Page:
FIG. 5A shows a cross sectional top view of a portion of word line finger 462 (see FIG. 4D), which is part of word line layer WLL31. Note that word line finger 462 also extends in the directions indicated by arrows 502 and 504. On one side of word line finger 462 is local interconnect 404 and on the other side of word line finger 462 is local interconnect 406. FIG. 5A provides more details of the local interconnects. Local interconnect 404 includes three layers: 510, 512 and 514. Layer 510 is an oxide layer (e.g., SiO2), layer 512 is made of Tungsten (or other appropriate material) with a conductive barrier metal layer, and layer 514 is an oxide layer (e.g., SiO2). Local interconnect 406 also includes three layers: 516, 518 and 520. Layers 516 and 520 are oxide layers. Layer 518 is made of Tungsten (or other suitable material). In the portion of word line finger 462 included in FIG. 5A, twenty four vertical columns are depicted as circles: 530, 532, 534, 536, 538, 540, 432, 544, 546, 548, 550, 552, 554, 556, 558, 560, 562, 564, 434, 568, 570, 572, 574 and 576. As FIG. 5A only shows a portion of word line finger 462, only a subset of vertical columns are depicted, and there are additional vertical columns in directions 502 and 504. Each of the vertical columns includes multiple memory cells.

In one embodiment, memory die 108 includes a set of eight I/O pins that connect to lines 118 for communication to controller 122 (see FIG. 2). Within each of the circles representing the vertical columns depicted in FIG. 5A is a number. This number identifies one of the eight I/O pins of memory die 108 that is in communication with the depicted vertical column via a bit line (see FIG. 4B). In one embodiment, the pattern of connections to I/O pins is repeated across the vertical columns of the word line finger.

Many manufacturing processes for semi-conductors (such as memory dies) include performing various tests to identify structural defects. However, sometimes, the structural defects are not severe enough to be discovered by existing tests as these defects do not, at least initially, change device behavior. Therefore, the defects will not cause a failure of any tests. However, over time and/or after use of the memory system, the defect may become more severe so that it is noticeable and/or it affects the functionality of the device.

One example is when two of the vertical columns are fabricated too close to each other such that there becomes a short between the vertical columns. Alternatively, if one or more vertical columns are made too big or in an odd shape, that vertical column can touch, or become too close to, an adjacent vertical column and cause a short between the two vertical columns. In some instances, the defect in positioning, size or shape does not cause a short right away. Initially, the two vertical columns will operate as intended. However, over time, the two vertical columns and memory cells become shorted together and, eventually, they no longer function correctly.

FIG. 5B shows the same portion of word line finger 462 as FIG. 5A. However, only eight of the vertical columns are depicted: 534, 536, 546, 548, 558, 560, 570 and 572. A set of resistor symbols are drawn in FIG. 5B to illustrate a set of possible defects (e.g., shorts). These defects can be responsible for bit line leaks, vertical column open failures, as well as other problems that cause yield and reliability issues.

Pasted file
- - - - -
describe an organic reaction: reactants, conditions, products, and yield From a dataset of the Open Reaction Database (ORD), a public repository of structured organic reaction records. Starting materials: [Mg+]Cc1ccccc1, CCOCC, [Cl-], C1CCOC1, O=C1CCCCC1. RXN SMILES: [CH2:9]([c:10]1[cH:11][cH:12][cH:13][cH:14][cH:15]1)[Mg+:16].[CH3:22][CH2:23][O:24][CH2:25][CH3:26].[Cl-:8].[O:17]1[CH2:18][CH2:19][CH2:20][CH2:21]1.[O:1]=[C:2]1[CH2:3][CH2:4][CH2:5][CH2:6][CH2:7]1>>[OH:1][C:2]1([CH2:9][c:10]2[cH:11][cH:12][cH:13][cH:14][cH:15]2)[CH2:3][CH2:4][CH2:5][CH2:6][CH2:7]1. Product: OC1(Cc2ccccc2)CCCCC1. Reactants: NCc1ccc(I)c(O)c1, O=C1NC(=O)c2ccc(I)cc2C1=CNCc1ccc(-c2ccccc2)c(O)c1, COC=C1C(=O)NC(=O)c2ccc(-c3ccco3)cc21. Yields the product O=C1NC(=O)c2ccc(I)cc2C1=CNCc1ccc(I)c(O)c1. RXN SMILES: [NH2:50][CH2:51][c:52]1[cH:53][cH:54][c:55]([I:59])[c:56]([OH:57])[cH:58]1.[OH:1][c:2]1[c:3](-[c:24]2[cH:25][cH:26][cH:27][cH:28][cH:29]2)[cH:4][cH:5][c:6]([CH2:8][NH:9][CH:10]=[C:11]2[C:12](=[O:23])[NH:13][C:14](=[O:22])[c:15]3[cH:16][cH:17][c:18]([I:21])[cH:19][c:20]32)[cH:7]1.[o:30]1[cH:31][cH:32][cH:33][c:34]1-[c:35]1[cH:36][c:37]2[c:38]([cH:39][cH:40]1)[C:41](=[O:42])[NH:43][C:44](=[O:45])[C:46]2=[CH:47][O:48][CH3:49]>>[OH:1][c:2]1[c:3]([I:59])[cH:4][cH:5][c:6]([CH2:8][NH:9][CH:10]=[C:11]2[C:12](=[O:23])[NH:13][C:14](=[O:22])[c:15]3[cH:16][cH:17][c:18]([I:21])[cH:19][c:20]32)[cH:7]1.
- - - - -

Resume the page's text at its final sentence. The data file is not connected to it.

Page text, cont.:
FIGS. 6A-6D show the same portion of word line finger 462 as in FIG. 5B, depicting examples of structural defects with respect to the size, shape or positioning of the vertical columns. For example, FIG. 6A shows that vertical column 534 is manufactured with a defect in its shape and position so that it touches or becomes too close to vertical column 546. FIG. 6B shows vertical column 534 having a defect in its shape so that it becomes too close to or touching vertical column 536. FIG. 6C shows defects in the size of vertical columns 560 and 570 so that those two vertical columns become too close together and cause a possible defect. FIG. 6D shows a defect in size and location of vertical columns 558, 560 and 570, causing a three-way defect which may potentially lead to a three-way short between the three vertical columns 558, 560 and 570.

To overcome the problems discussed above, a process to test for shorts and/or defects between vertical columns of memory cells is proposed that includes applying one or more patterns of stress voltages to vertical columns of memory cells, with different voltages applied to each vertical column of pairs of adjacent vertical columns being tested for shorts (or other defects). These patterns of stress voltages serve to accelerate any latent defects so that they can be detected before user data is lost. Therefore, after applying the stress voltages, a test is performed to identify the existence of a short in the pairs of adjacent vertical columns. In one embodiment, the test may comprise programming a memory cell in each vertical column with data that matches one or more of the patterns of stress voltages, reading from the memory cells and then determining what the data read matches the data programmed.